"I'm hiking sort of as an elusive animal would," he says. "But that doesn't mean I don't talk to the people I meet. I try to talk to anyone I meet on the way that I don't feel intimidated by." So far, only a handful of rowdy ATV riders near Avery, Idaho, managed to "scare" Burnim off the road.

"I just didn't feel like talking to them. They were all loud and driving fast and all that," he explains. Adding to his feeling timid were also all the little yellow hiker-signs he'd seen hacked or sawed off on his way. In some areas, ATV and motorcycle traffic is prohibited or severely limited, but there are few people to watch over the signs in the remote areas.

"There is sign damage all over the place. Especially when the signs direct you to how you can travel and what you can do. The damage to the hiker signs really got to me. I guess people like me aren't always welcome," he says.

animals vs. people

One of Burnim's major sources of inspiration is Canadian wildlife biologist and park ranger Karsten Heuer, who hiked from the Yellowstone National Park to the Yukon Territory in 1998 and '99.

"He promoted the Yellowstone to Yukon Initiative (Y2Y) in that area. That's an initiative that encourages people to preserve the natural heritage in their area," says Burnim. "My dad told me about it a while back, and I guess I thought that was a fun, athletic way of drawing people's attention to the issues about wilderness corridors and the areas in question." Burnim's hike is focused more on the western part of the Yellowstone to Yukon area and on the connection between the Idaho wilderness areas and the wilderness in Southern British Columbia.

"That connection is crucial. Not long ago they had to shoot a grizzly bear in western Idaho. I imagine it had almost made it down from Canada, then it hit I-90," says Burnim. "It got way too comfortable around people, going through the trash for food and things like that. They tried relocating it, but it didn't work. Then, I guess it came up to this house, right outside the screen door and was standing up. The lady in the house got really scared, and she couldn't get it to go away. They shot it."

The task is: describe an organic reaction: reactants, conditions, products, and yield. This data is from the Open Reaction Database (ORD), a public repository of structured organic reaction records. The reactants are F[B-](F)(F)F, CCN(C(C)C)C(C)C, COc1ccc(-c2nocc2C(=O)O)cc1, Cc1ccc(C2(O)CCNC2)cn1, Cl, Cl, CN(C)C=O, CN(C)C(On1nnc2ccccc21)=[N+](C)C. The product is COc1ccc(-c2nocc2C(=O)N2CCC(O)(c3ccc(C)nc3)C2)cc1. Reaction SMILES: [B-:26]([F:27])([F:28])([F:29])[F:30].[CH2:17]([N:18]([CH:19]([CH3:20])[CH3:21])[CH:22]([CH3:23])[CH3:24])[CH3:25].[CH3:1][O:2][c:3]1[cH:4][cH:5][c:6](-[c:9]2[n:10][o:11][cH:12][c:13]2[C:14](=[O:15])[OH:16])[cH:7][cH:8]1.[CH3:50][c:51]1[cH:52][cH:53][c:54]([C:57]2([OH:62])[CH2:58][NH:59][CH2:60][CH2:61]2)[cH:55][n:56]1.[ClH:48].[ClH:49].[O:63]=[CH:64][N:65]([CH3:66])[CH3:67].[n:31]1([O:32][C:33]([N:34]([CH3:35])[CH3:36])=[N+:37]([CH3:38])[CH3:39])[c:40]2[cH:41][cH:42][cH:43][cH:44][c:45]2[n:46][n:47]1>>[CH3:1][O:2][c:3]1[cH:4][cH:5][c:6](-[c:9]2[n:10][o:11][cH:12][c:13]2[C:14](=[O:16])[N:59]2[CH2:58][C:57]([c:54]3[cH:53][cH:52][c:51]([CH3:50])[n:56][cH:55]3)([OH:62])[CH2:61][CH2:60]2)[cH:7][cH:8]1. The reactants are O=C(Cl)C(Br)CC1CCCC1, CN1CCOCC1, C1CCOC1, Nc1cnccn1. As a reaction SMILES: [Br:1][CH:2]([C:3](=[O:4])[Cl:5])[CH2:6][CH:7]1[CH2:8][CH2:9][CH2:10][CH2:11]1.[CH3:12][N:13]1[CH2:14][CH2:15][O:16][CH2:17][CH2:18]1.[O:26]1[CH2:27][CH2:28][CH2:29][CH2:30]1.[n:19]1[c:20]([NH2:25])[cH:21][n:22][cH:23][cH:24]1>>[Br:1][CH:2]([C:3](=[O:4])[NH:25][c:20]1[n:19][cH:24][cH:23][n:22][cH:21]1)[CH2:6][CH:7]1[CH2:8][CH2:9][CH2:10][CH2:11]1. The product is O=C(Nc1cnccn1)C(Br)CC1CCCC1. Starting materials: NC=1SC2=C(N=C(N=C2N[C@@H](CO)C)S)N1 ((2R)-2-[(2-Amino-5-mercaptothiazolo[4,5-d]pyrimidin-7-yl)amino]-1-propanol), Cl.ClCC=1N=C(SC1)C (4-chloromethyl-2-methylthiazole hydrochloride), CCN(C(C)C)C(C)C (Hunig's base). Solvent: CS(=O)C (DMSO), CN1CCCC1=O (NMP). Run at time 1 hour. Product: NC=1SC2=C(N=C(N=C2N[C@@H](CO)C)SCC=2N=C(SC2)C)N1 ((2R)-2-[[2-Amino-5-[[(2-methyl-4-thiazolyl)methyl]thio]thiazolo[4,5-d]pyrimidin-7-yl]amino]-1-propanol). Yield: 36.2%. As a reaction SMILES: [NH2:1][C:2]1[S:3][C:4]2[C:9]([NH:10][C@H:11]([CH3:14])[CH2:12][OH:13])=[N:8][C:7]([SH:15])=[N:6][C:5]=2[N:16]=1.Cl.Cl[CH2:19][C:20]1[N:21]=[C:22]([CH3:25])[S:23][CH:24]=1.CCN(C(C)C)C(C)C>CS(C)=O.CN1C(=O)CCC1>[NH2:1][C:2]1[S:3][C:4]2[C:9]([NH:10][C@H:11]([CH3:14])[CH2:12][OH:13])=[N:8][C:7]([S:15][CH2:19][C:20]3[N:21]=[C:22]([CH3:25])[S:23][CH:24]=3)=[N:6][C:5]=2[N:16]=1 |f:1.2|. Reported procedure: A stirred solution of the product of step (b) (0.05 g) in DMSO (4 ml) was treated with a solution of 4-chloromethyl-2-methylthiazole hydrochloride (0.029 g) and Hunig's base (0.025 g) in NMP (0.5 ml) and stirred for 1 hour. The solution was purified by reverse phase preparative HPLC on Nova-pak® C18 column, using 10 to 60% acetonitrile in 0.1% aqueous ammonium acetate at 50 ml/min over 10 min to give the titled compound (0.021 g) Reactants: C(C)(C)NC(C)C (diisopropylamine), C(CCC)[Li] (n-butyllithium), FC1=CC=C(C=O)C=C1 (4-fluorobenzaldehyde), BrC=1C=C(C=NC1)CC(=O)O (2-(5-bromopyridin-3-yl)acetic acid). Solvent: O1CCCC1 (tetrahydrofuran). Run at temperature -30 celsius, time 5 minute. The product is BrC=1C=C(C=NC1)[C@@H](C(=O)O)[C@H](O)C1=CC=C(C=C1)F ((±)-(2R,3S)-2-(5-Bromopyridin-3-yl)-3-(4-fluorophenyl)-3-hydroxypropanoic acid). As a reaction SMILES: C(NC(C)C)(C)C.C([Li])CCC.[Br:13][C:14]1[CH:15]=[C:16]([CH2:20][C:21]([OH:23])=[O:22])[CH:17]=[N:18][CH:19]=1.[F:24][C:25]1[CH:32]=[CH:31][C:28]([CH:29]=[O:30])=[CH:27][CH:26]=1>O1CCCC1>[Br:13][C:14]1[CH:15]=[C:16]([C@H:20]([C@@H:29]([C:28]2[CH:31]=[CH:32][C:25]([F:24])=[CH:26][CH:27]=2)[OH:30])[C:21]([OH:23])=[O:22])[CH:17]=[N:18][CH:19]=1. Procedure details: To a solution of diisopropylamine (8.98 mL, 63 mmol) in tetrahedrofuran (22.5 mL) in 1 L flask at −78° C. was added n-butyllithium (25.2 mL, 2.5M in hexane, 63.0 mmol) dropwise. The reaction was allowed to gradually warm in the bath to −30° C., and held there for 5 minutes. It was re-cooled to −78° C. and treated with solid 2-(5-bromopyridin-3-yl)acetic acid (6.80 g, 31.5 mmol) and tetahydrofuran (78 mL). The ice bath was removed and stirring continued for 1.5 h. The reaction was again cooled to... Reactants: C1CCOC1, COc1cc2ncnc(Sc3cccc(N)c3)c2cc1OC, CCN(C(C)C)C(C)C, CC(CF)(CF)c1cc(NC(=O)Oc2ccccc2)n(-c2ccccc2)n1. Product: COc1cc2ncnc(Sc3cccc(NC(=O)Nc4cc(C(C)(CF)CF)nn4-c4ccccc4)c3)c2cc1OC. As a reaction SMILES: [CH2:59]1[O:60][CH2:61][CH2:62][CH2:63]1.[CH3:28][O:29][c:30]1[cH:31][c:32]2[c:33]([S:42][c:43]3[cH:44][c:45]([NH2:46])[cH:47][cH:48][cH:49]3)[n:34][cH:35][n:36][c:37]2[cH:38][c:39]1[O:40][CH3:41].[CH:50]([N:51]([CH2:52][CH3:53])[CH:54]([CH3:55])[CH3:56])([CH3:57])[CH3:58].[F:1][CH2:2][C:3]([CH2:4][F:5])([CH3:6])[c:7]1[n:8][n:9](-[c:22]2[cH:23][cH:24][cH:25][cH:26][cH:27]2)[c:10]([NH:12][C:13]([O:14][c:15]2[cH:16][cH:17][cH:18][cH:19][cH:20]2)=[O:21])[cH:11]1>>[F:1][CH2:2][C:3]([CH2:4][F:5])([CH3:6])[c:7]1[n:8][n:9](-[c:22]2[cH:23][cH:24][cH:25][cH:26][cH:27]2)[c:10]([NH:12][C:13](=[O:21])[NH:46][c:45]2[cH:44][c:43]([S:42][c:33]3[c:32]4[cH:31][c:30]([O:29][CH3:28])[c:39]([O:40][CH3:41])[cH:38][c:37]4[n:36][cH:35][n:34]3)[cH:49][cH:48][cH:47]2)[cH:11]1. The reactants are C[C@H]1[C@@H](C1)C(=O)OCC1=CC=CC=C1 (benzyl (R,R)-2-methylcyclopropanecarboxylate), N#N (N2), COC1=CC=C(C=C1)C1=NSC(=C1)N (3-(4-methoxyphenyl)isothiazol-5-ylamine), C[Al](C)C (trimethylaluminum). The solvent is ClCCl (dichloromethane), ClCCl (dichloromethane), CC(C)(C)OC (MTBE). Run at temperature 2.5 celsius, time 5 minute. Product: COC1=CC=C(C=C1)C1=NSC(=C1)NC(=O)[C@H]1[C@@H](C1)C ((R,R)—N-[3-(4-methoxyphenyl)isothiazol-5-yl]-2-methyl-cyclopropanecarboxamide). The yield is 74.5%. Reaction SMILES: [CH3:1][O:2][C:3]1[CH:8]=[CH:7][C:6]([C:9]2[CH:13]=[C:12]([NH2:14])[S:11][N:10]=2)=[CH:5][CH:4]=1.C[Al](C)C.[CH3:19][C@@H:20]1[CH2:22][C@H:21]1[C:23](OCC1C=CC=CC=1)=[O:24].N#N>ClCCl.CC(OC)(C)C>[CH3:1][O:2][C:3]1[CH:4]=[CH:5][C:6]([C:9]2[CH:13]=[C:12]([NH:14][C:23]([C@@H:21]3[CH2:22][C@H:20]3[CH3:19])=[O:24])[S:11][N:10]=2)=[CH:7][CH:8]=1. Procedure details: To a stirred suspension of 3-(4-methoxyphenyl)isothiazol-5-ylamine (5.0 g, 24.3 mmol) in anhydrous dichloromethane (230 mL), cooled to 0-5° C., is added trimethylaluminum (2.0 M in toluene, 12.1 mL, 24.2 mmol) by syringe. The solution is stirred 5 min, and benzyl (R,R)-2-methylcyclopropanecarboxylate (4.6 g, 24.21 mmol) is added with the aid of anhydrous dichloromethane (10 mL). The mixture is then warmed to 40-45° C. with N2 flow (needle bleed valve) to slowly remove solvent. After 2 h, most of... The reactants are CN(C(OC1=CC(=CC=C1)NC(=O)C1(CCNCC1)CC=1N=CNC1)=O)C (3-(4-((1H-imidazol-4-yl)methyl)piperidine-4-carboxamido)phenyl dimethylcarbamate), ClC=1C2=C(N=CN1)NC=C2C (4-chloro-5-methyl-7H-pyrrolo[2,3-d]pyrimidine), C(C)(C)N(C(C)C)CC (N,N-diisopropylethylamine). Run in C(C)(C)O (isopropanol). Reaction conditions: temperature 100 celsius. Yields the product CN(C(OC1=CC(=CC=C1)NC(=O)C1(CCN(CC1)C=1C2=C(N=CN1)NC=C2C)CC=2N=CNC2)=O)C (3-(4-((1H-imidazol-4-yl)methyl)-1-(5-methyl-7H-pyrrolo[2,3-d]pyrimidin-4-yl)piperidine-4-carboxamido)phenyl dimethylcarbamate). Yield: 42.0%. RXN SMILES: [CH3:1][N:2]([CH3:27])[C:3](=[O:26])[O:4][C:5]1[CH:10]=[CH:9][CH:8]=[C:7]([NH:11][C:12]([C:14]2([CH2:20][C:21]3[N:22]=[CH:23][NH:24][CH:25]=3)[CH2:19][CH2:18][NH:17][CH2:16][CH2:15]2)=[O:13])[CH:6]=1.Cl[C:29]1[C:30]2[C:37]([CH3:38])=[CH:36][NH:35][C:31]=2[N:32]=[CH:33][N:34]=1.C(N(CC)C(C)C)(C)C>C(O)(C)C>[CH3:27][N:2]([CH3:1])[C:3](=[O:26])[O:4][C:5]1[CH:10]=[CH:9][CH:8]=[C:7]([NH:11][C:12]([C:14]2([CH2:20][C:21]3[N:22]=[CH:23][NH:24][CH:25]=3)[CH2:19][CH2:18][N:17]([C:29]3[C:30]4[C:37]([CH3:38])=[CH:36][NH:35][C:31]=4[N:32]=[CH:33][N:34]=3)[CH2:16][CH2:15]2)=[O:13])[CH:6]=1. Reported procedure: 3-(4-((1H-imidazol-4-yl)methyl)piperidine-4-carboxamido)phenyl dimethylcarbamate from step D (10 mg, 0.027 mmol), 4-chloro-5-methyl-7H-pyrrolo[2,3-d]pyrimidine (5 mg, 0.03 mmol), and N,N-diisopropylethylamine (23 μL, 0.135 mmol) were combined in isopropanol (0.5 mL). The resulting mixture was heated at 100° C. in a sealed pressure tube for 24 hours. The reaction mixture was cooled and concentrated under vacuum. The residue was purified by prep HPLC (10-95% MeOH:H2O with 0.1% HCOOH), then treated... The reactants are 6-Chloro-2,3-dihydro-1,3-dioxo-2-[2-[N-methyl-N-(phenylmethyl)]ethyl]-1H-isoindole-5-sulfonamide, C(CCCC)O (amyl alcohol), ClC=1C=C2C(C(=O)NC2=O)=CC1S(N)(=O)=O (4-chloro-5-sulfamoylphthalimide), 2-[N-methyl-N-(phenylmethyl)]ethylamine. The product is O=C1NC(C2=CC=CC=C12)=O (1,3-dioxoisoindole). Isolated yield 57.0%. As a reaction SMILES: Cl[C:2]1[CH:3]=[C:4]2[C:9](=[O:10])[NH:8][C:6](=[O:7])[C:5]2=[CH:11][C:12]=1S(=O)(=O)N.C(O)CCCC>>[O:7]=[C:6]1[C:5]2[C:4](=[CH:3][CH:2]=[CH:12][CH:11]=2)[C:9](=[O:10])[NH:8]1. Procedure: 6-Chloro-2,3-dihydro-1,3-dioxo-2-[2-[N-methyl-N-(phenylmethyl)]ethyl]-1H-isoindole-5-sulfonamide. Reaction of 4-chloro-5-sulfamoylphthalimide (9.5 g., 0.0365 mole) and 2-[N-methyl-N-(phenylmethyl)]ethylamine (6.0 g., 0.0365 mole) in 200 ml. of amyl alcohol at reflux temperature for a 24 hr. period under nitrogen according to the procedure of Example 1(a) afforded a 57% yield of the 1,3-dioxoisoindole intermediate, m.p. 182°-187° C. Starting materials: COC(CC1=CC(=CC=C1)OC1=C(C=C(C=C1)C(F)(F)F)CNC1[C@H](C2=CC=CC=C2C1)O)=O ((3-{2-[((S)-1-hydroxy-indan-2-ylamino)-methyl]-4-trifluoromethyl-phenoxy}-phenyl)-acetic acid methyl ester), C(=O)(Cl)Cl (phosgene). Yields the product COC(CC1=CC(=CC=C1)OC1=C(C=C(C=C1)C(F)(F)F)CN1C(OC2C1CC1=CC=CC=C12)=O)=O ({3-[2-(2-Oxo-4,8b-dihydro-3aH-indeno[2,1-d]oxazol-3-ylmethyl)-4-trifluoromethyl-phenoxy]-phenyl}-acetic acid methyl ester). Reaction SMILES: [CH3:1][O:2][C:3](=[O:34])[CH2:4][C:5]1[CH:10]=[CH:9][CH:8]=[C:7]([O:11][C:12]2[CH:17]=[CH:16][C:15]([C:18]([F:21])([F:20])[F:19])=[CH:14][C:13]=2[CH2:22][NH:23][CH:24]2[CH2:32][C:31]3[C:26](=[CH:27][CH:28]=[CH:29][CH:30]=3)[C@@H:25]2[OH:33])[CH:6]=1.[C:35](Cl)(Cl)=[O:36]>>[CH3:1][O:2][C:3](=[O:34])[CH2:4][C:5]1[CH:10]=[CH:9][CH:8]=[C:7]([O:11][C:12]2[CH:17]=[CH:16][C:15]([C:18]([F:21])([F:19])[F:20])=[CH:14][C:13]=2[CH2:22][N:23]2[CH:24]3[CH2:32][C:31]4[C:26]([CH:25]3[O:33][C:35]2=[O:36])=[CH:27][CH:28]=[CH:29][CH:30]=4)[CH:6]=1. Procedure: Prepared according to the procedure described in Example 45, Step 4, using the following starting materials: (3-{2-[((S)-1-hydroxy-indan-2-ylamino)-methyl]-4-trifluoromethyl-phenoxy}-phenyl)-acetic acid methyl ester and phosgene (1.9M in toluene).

This is an example of what can happen to wild animals trying to migrate from one wilderness area to another, if they have to pass through heavily populated areas. While trying to pass through or around cities, the animals may become distracted from their original plan by such simple things as human trash.

"They get used to people and to looking for food among our trash," says Burnim. "If the migration patterns are to remain, the animals have to make it through the populated areas without being habituated to people."

The ability to migrate in search of food and territory is crucial to grizzlies, other bears and cougars. Young cougars sometimes end up taking up residence inside the city limits -- like the one that was seen several times in the Lincoln Park area of Spokane last year -- because urban sprawl and new developments have left little unoccupied cougar territory outside of the city.

Wolf packs need a relatively large area to roam as well, an area which recent tracking of newly released radio-collared wolves has shown is much bigger than first estimated. Since wolves began being reintroduced in Yellowstone National Park some years back, their roaming has caused problems between ranchers, who've lost livestock and insist on their right to defend it against predators, and environmentalists, who say wolves are an integral part of a well functioning wilderness ecosystem.

Burnim travels through some of the prime bear and wolf habitat in the entire country, and he has had a few encounters with both.

"We were in wild Clearwater country, and we came down to the creek to camp and get water. We hung our food on a bear line and were just kind of hanging out, I think it was around 4 pm," says Burnim. "And we heard this weird noise. I mean, it took a while before we figured out what it was -- but it was wolves, howling in the middle of the day. They howled for about two minutes... it was pretty amazing. We'd seen a lot of big wolf paw prints getting down there, so I guess we shouldn't be that surprised."

Elusive as they are, Burnim didn't actually see the wolves, but he saw plenty of signs that he was in the middle of their territory. "The next day going up the river, we saw tons of new wolf tracks in the snow," he says.